Award winning author of ‘If Not Dieting, Then What?’
Dr Rick Kausman is a medical doctor who is recognised as the Australian pioneer of the non-dieting approach to healthy weight management. Rick is the author of the award-winning book If Not Dieting, Then What? and is the creator of the healthy eating, healthy weight management web site: www.ifnotdieting.com
Rick has been the Chairperson of Body Image and Health Inc. for three years, and a board member for 12 years; he has been an Executive Council member of the Australasian Society for the Study of Overweight for nine years; and is currently a Board Member of the Butterfly Foundation, a Fellow of the Australian College of Psychological Medicine, and the Australian Medical Association spokesperson on eating behaviour and weight management.
Dr Rick Kausman - Abstract
If not dieting, then what?
There are many different factors that can contribute to any particular person becoming above his or her most healthy weight. The following points include some important strategies to focus and work on so we can help people to achieve and maintain the healthiest weight that is possible.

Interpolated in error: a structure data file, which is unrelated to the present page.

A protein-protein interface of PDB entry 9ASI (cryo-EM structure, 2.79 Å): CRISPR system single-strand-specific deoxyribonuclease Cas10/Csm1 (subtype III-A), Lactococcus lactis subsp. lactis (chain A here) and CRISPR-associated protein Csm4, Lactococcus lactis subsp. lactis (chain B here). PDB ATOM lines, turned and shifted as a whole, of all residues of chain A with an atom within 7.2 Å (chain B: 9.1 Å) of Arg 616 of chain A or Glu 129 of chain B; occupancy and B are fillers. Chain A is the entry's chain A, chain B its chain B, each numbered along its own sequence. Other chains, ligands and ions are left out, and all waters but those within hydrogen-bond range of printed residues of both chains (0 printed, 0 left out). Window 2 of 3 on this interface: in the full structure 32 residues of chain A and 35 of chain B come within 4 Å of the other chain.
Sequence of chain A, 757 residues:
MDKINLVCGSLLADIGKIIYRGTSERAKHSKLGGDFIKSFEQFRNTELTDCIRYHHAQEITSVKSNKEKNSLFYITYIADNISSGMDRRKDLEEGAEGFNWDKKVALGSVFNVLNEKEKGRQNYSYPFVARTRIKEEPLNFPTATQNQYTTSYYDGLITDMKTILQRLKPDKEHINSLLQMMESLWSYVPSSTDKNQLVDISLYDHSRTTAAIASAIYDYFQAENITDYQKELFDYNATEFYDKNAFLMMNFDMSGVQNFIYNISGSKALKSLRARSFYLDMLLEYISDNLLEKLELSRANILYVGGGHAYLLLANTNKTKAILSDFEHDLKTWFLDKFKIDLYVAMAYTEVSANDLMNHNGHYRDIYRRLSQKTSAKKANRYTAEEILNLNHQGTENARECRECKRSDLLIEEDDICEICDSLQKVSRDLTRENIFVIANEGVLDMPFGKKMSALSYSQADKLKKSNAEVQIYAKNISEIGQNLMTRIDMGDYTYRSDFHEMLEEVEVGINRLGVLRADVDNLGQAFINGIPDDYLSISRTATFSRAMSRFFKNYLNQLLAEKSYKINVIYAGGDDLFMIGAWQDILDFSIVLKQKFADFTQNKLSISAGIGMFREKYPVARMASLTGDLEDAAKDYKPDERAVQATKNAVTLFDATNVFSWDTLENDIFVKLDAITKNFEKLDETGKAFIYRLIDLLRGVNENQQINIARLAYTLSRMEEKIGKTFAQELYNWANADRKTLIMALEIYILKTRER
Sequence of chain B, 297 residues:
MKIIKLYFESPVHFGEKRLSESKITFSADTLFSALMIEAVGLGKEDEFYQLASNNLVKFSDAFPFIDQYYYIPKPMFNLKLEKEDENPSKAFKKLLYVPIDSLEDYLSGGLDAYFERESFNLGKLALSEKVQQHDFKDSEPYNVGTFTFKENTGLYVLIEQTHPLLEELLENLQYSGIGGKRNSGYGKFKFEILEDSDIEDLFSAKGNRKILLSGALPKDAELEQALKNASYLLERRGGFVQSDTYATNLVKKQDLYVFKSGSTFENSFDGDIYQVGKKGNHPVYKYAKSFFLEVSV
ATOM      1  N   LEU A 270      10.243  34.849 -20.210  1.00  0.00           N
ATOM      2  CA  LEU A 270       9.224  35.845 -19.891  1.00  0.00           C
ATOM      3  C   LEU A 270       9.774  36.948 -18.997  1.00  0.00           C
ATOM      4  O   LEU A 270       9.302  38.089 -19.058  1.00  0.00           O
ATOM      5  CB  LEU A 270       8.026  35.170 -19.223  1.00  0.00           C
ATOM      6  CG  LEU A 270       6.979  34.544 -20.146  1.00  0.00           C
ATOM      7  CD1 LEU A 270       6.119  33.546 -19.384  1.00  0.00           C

Achievable, sustainable behavioural
As with many areas of life, having the right goals is essential. If someone is over their most healthy, comfortable weight and one of their goals is to lose weight, it is important to focus on changes in behaviour, and allow the change in weight to come as a result of the behaviour change.
A positive attitude towards food
In spite of popular culture, there is no such thing as ‘good’ food or ‘bad’ food. People do need to know which foods are healthy to eat most of, but putting a moral tag on food, such as calling it ‘junk’ food, or ‘good’ food is of no benefit in developing a healthy eating pattern. We need to look at all food as being ‘morally neutral’.